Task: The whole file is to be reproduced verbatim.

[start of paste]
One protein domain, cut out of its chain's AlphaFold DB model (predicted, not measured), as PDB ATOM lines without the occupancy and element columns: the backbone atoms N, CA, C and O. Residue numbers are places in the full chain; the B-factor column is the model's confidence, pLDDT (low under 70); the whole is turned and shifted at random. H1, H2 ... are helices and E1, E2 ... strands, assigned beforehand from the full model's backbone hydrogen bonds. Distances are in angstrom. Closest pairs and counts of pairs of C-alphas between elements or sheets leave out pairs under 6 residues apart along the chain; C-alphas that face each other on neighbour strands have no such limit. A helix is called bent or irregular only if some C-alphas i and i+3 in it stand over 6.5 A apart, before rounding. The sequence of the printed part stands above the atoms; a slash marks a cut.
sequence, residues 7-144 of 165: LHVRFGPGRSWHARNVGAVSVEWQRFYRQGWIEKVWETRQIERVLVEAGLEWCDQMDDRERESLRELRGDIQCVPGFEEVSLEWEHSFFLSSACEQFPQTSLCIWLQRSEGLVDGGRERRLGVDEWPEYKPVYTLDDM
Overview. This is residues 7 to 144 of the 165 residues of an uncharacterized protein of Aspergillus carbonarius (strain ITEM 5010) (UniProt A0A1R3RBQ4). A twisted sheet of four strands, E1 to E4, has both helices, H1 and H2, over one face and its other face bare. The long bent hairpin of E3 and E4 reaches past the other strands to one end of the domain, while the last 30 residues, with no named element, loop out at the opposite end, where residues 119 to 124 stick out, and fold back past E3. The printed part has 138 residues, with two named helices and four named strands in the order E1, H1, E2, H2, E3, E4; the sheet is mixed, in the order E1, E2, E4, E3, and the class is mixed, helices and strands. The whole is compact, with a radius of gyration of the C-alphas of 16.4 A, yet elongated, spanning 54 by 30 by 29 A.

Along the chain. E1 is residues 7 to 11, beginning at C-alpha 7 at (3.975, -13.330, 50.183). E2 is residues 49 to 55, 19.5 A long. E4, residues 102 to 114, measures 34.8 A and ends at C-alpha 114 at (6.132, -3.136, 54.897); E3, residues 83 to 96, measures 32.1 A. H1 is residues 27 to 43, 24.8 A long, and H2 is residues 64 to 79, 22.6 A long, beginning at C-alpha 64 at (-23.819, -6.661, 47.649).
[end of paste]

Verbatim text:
One protein domain, cut out of its chain's AlphaFold DB model (predicted, not measured), as PDB ATOM lines without the occupancy and element columns: the backbone atoms N, CA, C and O. Residue numbers are places in the full chain; the B-factor column is the model's confidence, pLDDT (low under 70); the whole is turned and shifted at random. H1, H2 ... are helices and E1, E2 ... strands, assigned beforehand from the full model's backbone hydrogen bonds. Distances are in angstrom. Closest pairs and counts of pairs of C-alphas between elements or sheets leave out pairs under 6 residues apart along the chain; C-alphas that face each other on neighbour strands have no such limit. A helix is called bent or irregular only if some C-alphas i and i+3 in it stand over 6.5 A apart, before rounding. The sequence of the printed part stands above the atoms; a slash marks a cut.
sequence, residues 7-144 of 165: LHVRFGPGRSWHARNVGAVSVEWQRFYRQGWIEKVWETRQIERVLVEAGLEWCDQMDDRERESLRELRGDIQCVPGFEEVSLEWEHSFFLSSACEQFPQTSLCIWLQRSEGLVDGGRERRLGVDEWPEYKPVYTLDDM
Overview. This is residues 7 to 144 of the 165 residues of an uncharacterized protein of Aspergillus carbonarius (strain ITEM 5010) (UniProt A0A1R3RBQ4). A twisted sheet of four strands, E1 to E4, has both helices, H1 and H2, over one face and its other face bare. The long bent hairpin of E3 and E4 reaches past the other strands to one end of the domain, while the last 30 residues, with no named element, loop out at the opposite end, where residues 119 to 124 stick out, and fold back past E3. The printed part has 138 residues, with two named helices and four named strands in the order E1, H1, E2, H2, E3, E4; the sheet is mixed, in the order E1, E2, E4, E3, and the class is mixed, helices and strands. The whole is compact, with a radius of gyration of the C-alphas of 16.4 A, yet elongated, spanning 54 by 30 by 29 A.

Along the chain. E1 is residues 7 to 11, beginning at C-alpha 7 at (3.975, -13.330, 50.183). E2 is residues 49 to 55, 19.5 A long. E4, residues 102 to 114, measures 34.8 A and ends at C-alpha 114 at (6.132, -3.136, 54.897); E3, residues 83 to 96, measures 32.1 A. H1 is residues 27 to 43, 24.8 A long, and H2 is residues 64 to 79, 22.6 A long, beginning at C-alpha 64 at (-23.819, -6.661, 47.649).